Only a week into living in the communities we are starting to establish a rhythm in each of our living situations. For example, the food in the communities revolve around staples such as Yucca and white rice and are completed my small portions of meat. After eating certain meat for a few days, we were surprised to find out that “mountain meat” we were eating was actually monkey. You would never know because it is so appetizing.
As the first week comes to a close, we are already planning to implement our other projects which include building a chakra for the community and school to help raise money, implementing a recycling and compost project, and expanding our English classes to include teachers and students who don’t go to school in the community. Teaching these two groups of people will create a more sustainable impact on the community.
So far our initial arrival to our Amazonian communities have heightened our sense of awareness about the world and kindled a fire of positive change within our community and with ourselves! Yupaichany and Ally Tutta! (Thanks and good night!)
Ally tuta (or buenas noches in Spanish)! Its been a week since we landed in Ecuador, and after a five hour drive through the mountains and the jungle we arrived in Tena. We were greeted by a cozy cabin-like intern house at the end of a dirt road on the outskirts of the city. Our first night was spent exploring the unique streets of Tena along side other interns and employees of the Fundacion Runa. Our dinner conversation revolved around Guayusa and the company’s efforts to form its image as a sustainable cash crop for small Kechwa farmers. Runa has taken a creative approach to international development by forming a company that has both for profit and non-profit sectors in both Ecuador and the United States. The four parts work as one, to promote Guayusa as an organic fair-trade product over-seas. They focus on marketing Guayusa as not just a drink but a story, a story of centuries old indigenous tradition and culture. Guayusa has been historically central to the Kechwa culture, bringing together families at 4 o-clock every morning to share stories, interpret dreams, and discuss the coming day. By promoting this image Runa hopes to create a product that will always stay in the hands of Ecuadorian farmers and provide a sustainable income for them. Starting this coming week we will have the opportunity to take part in Guayusa ceremonies with our host families.
In order to prepare for the coming 7 week excursion into the Amazon, where we will be completely immersed into the indigenous Kechwa culture, and cut off from society as we know it, we have spent the past week taking intensive Spanish and Kechwa language classes. We also discussed culture shock and the cultural norms we will be experiencing over the next seven weeks. On Monday we will re-pack our bags and enter Santo Domingio and Puni Kotona, two indigenous communities deep in the Amazonian jungle. With excitement and uncertainty looming ahead we are looking forward to this journey where we will strive to make a difference as well as learn about an ancient, beautiful culture and about ourselves. Pakharinkama (adios)!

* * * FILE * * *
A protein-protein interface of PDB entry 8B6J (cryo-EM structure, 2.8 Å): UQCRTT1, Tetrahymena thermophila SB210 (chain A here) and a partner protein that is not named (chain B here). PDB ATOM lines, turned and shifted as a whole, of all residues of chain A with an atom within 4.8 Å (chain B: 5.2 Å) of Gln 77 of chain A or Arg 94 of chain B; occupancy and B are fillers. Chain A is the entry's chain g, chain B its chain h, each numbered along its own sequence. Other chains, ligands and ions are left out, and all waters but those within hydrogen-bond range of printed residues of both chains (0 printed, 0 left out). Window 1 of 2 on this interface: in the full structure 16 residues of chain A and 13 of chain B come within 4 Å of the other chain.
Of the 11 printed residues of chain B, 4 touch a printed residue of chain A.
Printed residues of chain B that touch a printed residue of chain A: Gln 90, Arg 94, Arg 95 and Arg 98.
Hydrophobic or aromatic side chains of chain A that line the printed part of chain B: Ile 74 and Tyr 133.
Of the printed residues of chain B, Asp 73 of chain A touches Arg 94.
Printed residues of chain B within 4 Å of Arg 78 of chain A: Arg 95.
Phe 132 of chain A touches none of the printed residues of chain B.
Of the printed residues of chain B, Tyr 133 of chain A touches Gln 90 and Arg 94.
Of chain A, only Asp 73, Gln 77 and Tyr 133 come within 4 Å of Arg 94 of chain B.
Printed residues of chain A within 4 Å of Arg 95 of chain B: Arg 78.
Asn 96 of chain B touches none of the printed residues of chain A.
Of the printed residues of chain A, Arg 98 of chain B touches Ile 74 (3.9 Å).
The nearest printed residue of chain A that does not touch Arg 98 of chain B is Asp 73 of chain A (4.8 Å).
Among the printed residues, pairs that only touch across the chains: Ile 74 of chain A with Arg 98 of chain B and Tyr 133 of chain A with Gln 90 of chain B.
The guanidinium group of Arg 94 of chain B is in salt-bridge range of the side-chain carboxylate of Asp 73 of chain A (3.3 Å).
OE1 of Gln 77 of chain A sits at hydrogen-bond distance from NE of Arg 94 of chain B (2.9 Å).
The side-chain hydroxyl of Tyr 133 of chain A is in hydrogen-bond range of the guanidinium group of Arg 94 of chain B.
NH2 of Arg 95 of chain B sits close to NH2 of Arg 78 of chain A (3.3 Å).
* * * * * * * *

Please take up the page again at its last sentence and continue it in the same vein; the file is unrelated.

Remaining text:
Our bags our packed and our anticipation is ever increasing because, in two days, we will be flying to the beautiful country of Ecuador. We will be spending eight weeks in Archidona, partnering with the non-profit Fundación Runa to help build gardens and guayusa (a tea-like plant) nurseries as well as teach classes in first aid and hygiene, nutrition, computer literacy, and English. Fundación Runa is a new organization, but they have made leaps and bounds in helping secure increased and more stable incomes for farmers in the Napo valley. Through their partnership with Runa, a for-profit company that is trying to create a greater market for guayusa, they have been able to fashion a fresh and so far effective model for social entrepreneurship.
Although we have a plan for this summer, we understand the importance of being flexible and fulfilling the actual needs of the community rather than trying to force an ill-fitting agenda. We are not there to help but to empower. We hope to give those with whom we work some tools to improve their own communities and create the foundation for a self-sustaining environment. Fundación Runa began their project by recognizing the strengths of the Kichwa people with whom they were working, and they used their own knowledge to create an organization that would help share and preserve indigenous knowledge while alleviating poverty in the area. We hope our summer exchange will allow for both parties to learn and grasp new understandings.
Thank you for following this special journey; we cannot wait to share our adventures with you.